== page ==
Vince digs in against searching examination
Hampshire 109 and 76 for 2 (Vince 39*) trail Lancashire 456 by 271 runs
When two of the post-lunch highlights are the arrival of the T20 Claphits and the stately progress of a green and yellow cement mixer, it is fairly clear what sort of afternoon it has been. Yet the tedium that sometimes envelops a cricket ground during rain was particularly noticeable on the third day of this game because it was in such sharp contrast to what had gone before.
In the morning session Lancashire's bowlers tried all they knew to take more than Michael Carberry's wicket in Hampshire second innings, but a 53-run second-wicket stand between James Vince and Will Smith kept them at bay. The cricket was of high quality with Smith facing 42 balls before getting off the mark and Vince, who was run out without scoring on the first day, pressing his case for England selection with a crunching drive down the ground off James Anderson and a couple of back foot fours played when Luke Procter dropped short.
Yet as we watched Anderson, a current Test cricketer, examine the skills of Vince, who aspires to play at that level, one's sympathy went to Carberry, who has been restricted to a single Test at Chittagong and all five on the "two wheels on my wagon" Ashes tour a couple of winters ago. That looks like being the 36-year-old's lot as far as England is concerned, yet given other chances in other years, he might have offered his country fine service.
On Tuesday he departed to the 11th ball of the morning when he was caught by wicketkeeper Alex Davies off Anderson for 16. He left the field gesticulating a little and shaking his head. He returned to the dressing room and showed his team-mates a red mark on his flannels. Somehow it rather encapsulated Carberry's career. People will remember his modest 281 runs on the Ashes tour (although that made him England's second-highest scorer) and that dropped catch off Brad Haddin. There could have been so much more.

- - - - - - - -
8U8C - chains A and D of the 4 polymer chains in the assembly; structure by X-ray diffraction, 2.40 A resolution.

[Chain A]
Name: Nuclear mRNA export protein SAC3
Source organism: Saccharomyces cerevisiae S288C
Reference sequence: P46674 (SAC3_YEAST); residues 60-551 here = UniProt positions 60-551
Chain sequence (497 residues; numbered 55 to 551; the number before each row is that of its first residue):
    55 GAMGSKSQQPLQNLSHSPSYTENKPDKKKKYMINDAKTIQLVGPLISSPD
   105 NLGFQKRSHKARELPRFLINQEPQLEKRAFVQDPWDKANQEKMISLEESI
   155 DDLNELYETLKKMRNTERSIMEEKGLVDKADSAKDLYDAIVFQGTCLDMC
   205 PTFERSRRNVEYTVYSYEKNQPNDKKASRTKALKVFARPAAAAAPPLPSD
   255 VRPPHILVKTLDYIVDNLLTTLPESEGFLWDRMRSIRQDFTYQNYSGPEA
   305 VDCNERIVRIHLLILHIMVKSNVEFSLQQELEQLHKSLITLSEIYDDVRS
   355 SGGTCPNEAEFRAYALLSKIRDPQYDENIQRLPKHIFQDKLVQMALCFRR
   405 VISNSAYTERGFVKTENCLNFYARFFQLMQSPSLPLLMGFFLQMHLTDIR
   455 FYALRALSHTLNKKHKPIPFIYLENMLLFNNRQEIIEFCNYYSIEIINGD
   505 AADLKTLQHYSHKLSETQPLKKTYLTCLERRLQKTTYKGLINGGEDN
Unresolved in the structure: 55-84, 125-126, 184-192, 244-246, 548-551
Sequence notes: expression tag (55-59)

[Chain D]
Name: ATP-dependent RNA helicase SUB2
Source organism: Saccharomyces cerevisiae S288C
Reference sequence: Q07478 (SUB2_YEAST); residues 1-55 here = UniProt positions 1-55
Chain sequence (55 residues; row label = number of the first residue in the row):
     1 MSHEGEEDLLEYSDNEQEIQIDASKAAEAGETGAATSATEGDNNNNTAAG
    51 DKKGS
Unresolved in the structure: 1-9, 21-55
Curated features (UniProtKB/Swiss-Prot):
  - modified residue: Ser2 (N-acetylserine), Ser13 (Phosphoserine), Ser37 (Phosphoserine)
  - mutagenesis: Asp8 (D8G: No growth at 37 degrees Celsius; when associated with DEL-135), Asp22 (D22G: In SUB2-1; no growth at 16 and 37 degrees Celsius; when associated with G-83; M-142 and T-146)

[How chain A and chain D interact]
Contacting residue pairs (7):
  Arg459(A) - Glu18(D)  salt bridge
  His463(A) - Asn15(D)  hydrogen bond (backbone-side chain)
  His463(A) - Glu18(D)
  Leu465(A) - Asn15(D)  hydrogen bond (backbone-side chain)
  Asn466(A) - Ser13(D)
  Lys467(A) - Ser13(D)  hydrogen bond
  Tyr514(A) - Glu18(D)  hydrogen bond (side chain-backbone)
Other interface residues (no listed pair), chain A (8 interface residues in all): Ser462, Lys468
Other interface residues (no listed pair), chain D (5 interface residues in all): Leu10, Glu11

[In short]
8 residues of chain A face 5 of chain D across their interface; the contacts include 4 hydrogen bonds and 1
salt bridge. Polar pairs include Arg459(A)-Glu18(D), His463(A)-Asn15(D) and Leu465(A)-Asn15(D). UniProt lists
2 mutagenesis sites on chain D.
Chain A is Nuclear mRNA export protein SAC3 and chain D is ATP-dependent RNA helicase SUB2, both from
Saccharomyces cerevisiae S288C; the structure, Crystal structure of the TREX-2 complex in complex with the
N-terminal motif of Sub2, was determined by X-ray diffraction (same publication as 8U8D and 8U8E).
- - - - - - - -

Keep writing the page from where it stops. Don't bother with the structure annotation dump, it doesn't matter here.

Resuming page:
The rest of the session confirmed three things: the rhythm of Simon Kerrigan's bowling action; the richness of Neil Wagner's competitive juices; and the need for Vince to develop a clearer strategy against high-quality, short-pitched bowling.
The second and third of these are plainly connected, so let us consider them together. In the hour before lunch Wagner bowled an excellent ten-over spell which cost 24 runs. It was fast, hostile and, most importantly, discriminatory. Bouncers were a thoughtful option, not a tedious addiction. Carefully-rationed short deliveries were precisely targeted: one struck Smith on the helmet while another planted Vince on his backside, a fact which international attacks will probably need to analyse.
Vince will not always face fast bowling of Wagner's quality but he will face a great deal more of it should he receive a life-changing phonecall from James Whitaker on Wednesday evening. Sitting on your bum in the batting crease with a South African bowler commenting on your indignity does not generally cost you your wicket. But Vince, who batted tightly and toughly for most of the third morning, needs to answer a couple of questions. Is he going to hook at all? If the answer is yes, is he going to hook when there are men on the fence? He did so this morning and a top-edged six only just cleared Alviro Petersen at long leg.
As for Kerrigan, he is bowling with the sort of rhythm and control he last exhibited for long periods a few years ago, before his evisceration at the hands of Shane Watson in The Oval of 2013. What seems to be happening is that his right arm is doing more work and coming through properly in advance of the left. That is always important to a left-arm spinner. Kerrigan celebrated his 27th birthday on Tuesday; the permanent rediscovery of his mojo would have made a fine present but one imagines that the work began over the winter and that Ashley Giles played a role in its completion.
Kerrigan is probably fortunate that Giles got the director of cricket's job at Lancashire. The ex-England man understands that one small change is often enough. He is not one of those coaches who takes a good spinner with a smooth if slightly flawed action and "remodels" it, so that before you can say "Verity", a once-promising slow bowler is approaching the wicket like a crab on Benzedrine and the ball is disappearing into nearby parishes. According to Luke Procter, this pitch is "turning aggressively"; if so, there is more work ahead for both Kerrigan and Vince on the final day of this compelling game.